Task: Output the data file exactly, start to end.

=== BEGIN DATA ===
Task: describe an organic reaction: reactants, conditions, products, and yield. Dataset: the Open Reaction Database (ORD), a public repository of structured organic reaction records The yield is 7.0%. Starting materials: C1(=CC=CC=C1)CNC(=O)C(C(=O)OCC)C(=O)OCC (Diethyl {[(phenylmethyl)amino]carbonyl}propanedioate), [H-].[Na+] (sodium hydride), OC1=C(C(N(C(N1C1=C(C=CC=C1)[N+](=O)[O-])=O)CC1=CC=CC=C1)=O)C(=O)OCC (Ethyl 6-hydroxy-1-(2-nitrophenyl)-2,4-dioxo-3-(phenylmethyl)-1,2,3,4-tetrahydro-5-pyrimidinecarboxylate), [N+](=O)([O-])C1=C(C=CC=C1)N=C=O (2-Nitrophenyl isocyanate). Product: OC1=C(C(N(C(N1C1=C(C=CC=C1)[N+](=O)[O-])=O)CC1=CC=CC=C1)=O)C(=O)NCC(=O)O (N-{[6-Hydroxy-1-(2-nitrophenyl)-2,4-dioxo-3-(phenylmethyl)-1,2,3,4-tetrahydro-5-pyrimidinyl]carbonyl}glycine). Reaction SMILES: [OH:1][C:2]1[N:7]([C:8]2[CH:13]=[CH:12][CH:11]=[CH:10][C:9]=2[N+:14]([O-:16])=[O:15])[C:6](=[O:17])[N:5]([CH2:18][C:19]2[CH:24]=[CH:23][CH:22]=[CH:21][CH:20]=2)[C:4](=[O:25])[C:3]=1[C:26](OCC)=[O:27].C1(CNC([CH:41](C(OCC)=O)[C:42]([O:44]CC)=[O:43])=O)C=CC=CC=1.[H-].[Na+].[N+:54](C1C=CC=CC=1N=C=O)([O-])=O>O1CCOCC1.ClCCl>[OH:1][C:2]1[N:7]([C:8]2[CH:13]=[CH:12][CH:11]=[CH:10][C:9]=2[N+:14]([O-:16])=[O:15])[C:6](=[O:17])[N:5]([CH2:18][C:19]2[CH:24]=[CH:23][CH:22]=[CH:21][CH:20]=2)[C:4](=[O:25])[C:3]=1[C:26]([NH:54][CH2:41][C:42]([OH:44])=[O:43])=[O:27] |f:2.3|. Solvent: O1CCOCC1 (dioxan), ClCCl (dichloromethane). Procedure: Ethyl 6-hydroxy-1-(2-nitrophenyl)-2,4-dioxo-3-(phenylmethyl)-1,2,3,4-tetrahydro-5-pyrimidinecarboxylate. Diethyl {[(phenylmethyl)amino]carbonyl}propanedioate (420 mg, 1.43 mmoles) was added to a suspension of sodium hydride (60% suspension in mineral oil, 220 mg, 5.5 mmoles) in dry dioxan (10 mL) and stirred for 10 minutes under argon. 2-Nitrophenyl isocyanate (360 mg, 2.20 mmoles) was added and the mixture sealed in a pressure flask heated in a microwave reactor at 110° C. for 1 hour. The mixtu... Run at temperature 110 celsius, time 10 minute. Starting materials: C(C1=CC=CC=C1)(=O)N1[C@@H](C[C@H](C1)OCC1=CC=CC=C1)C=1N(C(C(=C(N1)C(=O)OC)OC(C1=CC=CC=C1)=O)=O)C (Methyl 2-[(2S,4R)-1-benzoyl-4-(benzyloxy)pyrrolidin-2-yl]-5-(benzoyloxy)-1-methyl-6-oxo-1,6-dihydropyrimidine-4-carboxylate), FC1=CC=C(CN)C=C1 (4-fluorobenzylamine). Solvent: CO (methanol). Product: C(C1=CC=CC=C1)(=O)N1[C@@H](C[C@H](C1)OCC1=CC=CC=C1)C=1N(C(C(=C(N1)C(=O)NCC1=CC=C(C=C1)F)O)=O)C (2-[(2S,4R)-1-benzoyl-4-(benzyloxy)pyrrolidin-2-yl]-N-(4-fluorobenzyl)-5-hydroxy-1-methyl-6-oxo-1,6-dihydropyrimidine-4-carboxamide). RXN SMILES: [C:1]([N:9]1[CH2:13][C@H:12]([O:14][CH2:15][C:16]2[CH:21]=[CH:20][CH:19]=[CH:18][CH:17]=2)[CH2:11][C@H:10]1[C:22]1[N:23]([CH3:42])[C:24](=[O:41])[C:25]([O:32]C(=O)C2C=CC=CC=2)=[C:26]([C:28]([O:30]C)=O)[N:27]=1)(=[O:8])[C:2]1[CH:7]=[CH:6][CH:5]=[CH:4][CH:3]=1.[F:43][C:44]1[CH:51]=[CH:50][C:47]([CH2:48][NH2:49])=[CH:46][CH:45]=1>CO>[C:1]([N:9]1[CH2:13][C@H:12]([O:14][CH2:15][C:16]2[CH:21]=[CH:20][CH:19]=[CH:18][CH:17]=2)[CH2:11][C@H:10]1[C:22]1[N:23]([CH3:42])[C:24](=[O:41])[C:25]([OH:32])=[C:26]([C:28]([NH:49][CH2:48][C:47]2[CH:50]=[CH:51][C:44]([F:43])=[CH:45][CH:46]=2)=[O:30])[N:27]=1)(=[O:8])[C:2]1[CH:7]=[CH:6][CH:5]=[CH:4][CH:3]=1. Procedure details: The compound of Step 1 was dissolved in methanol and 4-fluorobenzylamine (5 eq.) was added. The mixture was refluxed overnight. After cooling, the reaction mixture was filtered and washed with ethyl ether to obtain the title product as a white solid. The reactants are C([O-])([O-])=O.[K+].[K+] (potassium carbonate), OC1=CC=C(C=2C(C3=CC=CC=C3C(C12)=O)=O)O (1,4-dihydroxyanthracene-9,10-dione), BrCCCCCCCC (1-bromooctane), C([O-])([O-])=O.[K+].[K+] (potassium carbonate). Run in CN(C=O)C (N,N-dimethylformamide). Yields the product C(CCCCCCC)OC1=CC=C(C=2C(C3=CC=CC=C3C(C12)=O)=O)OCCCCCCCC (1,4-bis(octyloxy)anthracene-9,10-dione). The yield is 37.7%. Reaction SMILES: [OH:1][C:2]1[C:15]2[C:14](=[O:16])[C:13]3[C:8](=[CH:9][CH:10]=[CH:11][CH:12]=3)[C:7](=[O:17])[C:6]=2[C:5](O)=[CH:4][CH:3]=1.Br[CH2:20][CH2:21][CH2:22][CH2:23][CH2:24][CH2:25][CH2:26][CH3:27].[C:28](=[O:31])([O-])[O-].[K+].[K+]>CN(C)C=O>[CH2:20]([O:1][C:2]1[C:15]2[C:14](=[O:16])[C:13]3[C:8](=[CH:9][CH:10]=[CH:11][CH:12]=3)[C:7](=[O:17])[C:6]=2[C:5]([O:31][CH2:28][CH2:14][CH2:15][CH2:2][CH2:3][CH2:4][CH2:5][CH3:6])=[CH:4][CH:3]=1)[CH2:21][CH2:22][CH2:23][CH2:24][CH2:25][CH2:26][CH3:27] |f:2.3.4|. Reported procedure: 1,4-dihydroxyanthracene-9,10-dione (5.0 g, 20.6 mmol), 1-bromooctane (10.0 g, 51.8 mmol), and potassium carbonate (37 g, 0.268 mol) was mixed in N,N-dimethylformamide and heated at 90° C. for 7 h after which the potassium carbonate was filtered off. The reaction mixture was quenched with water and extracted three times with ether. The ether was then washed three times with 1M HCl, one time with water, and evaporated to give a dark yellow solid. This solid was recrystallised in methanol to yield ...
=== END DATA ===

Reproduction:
Task: describe an organic reaction: reactants, conditions, products, and yield. Dataset: the Open Reaction Database (ORD), a public repository of structured organic reaction records The yield is 7.0%. Starting materials: C1(=CC=CC=C1)CNC(=O)C(C(=O)OCC)C(=O)OCC (Diethyl {[(phenylmethyl)amino]carbonyl}propanedioate), [H-].[Na+] (sodium hydride), OC1=C(C(N(C(N1C1=C(C=CC=C1)[N+](=O)[O-])=O)CC1=CC=CC=C1)=O)C(=O)OCC (Ethyl 6-hydroxy-1-(2-nitrophenyl)-2,4-dioxo-3-(phenylmethyl)-1,2,3,4-tetrahydro-5-pyrimidinecarboxylate), [N+](=O)([O-])C1=C(C=CC=C1)N=C=O (2-Nitrophenyl isocyanate). Product: OC1=C(C(N(C(N1C1=C(C=CC=C1)[N+](=O)[O-])=O)CC1=CC=CC=C1)=O)C(=O)NCC(=O)O (N-{[6-Hydroxy-1-(2-nitrophenyl)-2,4-dioxo-3-(phenylmethyl)-1,2,3,4-tetrahydro-5-pyrimidinyl]carbonyl}glycine). Reaction SMILES: [OH:1][C:2]1[N:7]([C:8]2[CH:13]=[CH:12][CH:11]=[CH:10][C:9]=2[N+:14]([O-:16])=[O:15])[C:6](=[O:17])[N:5]([CH2:18][C:19]2[CH:24]=[CH:23][CH:22]=[CH:21][CH:20]=2)[C:4](=[O:25])[C:3]=1[C:26](OCC)=[O:27].C1(CNC([CH:41](C(OCC)=O)[C:42]([O:44]CC)=[O:43])=O)C=CC=CC=1.[H-].[Na+].[N+:54](C1C=CC=CC=1N=C=O)([O-])=O>O1CCOCC1.ClCCl>[OH:1][C:2]1[N:7]([C:8]2[CH:13]=[CH:12][CH:11]=[CH:10][C:9]=2[N+:14]([O-:16])=[O:15])[C:6](=[O:17])[N:5]([CH2:18][C:19]2[CH:24]=[CH:23][CH:22]=[CH:21][CH:20]=2)[C:4](=[O:25])[C:3]=1[C:26]([NH:54][CH2:41][C:42]([OH:44])=[O:43])=[O:27] |f:2.3|. Solvent: O1CCOCC1 (dioxan), ClCCl (dichloromethane). Procedure: Ethyl 6-hydroxy-1-(2-nitrophenyl)-2,4-dioxo-3-(phenylmethyl)-1,2,3,4-tetrahydro-5-pyrimidinecarboxylate. Diethyl {[(phenylmethyl)amino]carbonyl}propanedioate (420 mg, 1.43 mmoles) was added to a suspension of sodium hydride (60% suspension in mineral oil, 220 mg, 5.5 mmoles) in dry dioxan (10 mL) and stirred for 10 minutes under argon. 2-Nitrophenyl isocyanate (360 mg, 2.20 mmoles) was added and the mixture sealed in a pressure flask heated in a microwave reactor at 110° C. for 1 hour. The mixtu... Run at temperature 110 celsius, time 10 minute. Starting materials: C(C1=CC=CC=C1)(=O)N1[C@@H](C[C@H](C1)OCC1=CC=CC=C1)C=1N(C(C(=C(N1)C(=O)OC)OC(C1=CC=CC=C1)=O)=O)C (Methyl 2-[(2S,4R)-1-benzoyl-4-(benzyloxy)pyrrolidin-2-yl]-5-(benzoyloxy)-1-methyl-6-oxo-1,6-dihydropyrimidine-4-carboxylate), FC1=CC=C(CN)C=C1 (4-fluorobenzylamine). Solvent: CO (methanol). Product: C(C1=CC=CC=C1)(=O)N1[C@@H](C[C@H](C1)OCC1=CC=CC=C1)C=1N(C(C(=C(N1)C(=O)NCC1=CC=C(C=C1)F)O)=O)C (2-[(2S,4R)-1-benzoyl-4-(benzyloxy)pyrrolidin-2-yl]-N-(4-fluorobenzyl)-5-hydroxy-1-methyl-6-oxo-1,6-dihydropyrimidine-4-carboxamide). RXN SMILES: [C:1]([N:9]1[CH2:13][C@H:12]([O:14][CH2:15][C:16]2[CH:21]=[CH:20][CH:19]=[CH:18][CH:17]=2)[CH2:11][C@H:10]1[C:22]1[N:23]([CH3:42])[C:24](=[O:41])[C:25]([O:32]C(=O)C2C=CC=CC=2)=[C:26]([C:28]([O:30]C)=O)[N:27]=1)(=[O:8])[C:2]1[CH:7]=[CH:6][CH:5]=[CH:4][CH:3]=1.[F:43][C:44]1[CH:51]=[CH:50][C:47]([CH2:48][NH2:49])=[CH:46][CH:45]=1>CO>[C:1]([N:9]1[CH2:13][C@H:12]([O:14][CH2:15][C:16]2[CH:21]=[CH:20][CH:19]=[CH:18][CH:17]=2)[CH2:11][C@H:10]1[C:22]1[N:23]([CH3:42])[C:24](=[O:41])[C:25]([OH:32])=[C:26]([C:28]([NH:49][CH2:48][C:47]2[CH:50]=[CH:51][C:44]([F:43])=[CH:45][CH:46]=2)=[O:30])[N:27]=1)(=[O:8])[C:2]1[CH:7]=[CH:6][CH:5]=[CH:4][CH:3]=1. Procedure details: The compound of Step 1 was dissolved in methanol and 4-fluorobenzylamine (5 eq.) was added. The mixture was refluxed overnight. After cooling, the reaction mixture was filtered and washed with ethyl ether to obtain the title product as a white solid. The reactants are C([O-])([O-])=O.[K+].[K+] (potassium carbonate), OC1=CC=C(C=2C(C3=CC=CC=C3C(C12)=O)=O)O (1,4-dihydroxyanthracene-9,10-dione), BrCCCCCCCC (1-bromooctane), C([O-])([O-])=O.[K+].[K+] (potassium carbonate). Run in CN(C=O)C (N,N-dimethylformamide). Yields the product C(CCCCCCC)OC1=CC=C(C=2C(C3=CC=CC=C3C(C12)=O)=O)OCCCCCCCC (1,4-bis(octyloxy)anthracene-9,10-dione). The yield is 37.7%. Reaction SMILES: [OH:1][C:2]1[C:15]2[C:14](=[O:16])[C:13]3[C:8](=[CH:9][CH:10]=[CH:11][CH:12]=3)[C:7](=[O:17])[C:6]=2[C:5](O)=[CH:4][CH:3]=1.Br[CH2:20][CH2:21][CH2:22][CH2:23][CH2:24][CH2:25][CH2:26][CH3:27].[C:28](=[O:31])([O-])[O-].[K+].[K+]>CN(C)C=O>[CH2:20]([O:1][C:2]1[C:15]2[C:14](=[O:16])[C:13]3[C:8](=[CH:9][CH:10]=[CH:11][CH:12]=3)[C:7](=[O:17])[C:6]=2[C:5]([O:31][CH2:28][CH2:14][CH2:15][CH2:2][CH2:3][CH2:4][CH2:5][CH3:6])=[CH:4][CH:3]=1)[CH2:21][CH2:22][CH2:23][CH2:24][CH2:25][CH2:26][CH3:27] |f:2.3.4|. Reported procedure: 1,4-dihydroxyanthracene-9,10-dione (5.0 g, 20.6 mmol), 1-bromooctane (10.0 g, 51.8 mmol), and potassium carbonate (37 g, 0.268 mol) was mixed in N,N-dimethylformamide and heated at 90° C. for 7 h after which the potassium carbonate was filtered off. The reaction mixture was quenched with water and extracted three times with ether. The ether was then washed three times with 1M HCl, one time with water, and evaporated to give a dark yellow solid. This solid was recrystallised in methanol to yield ...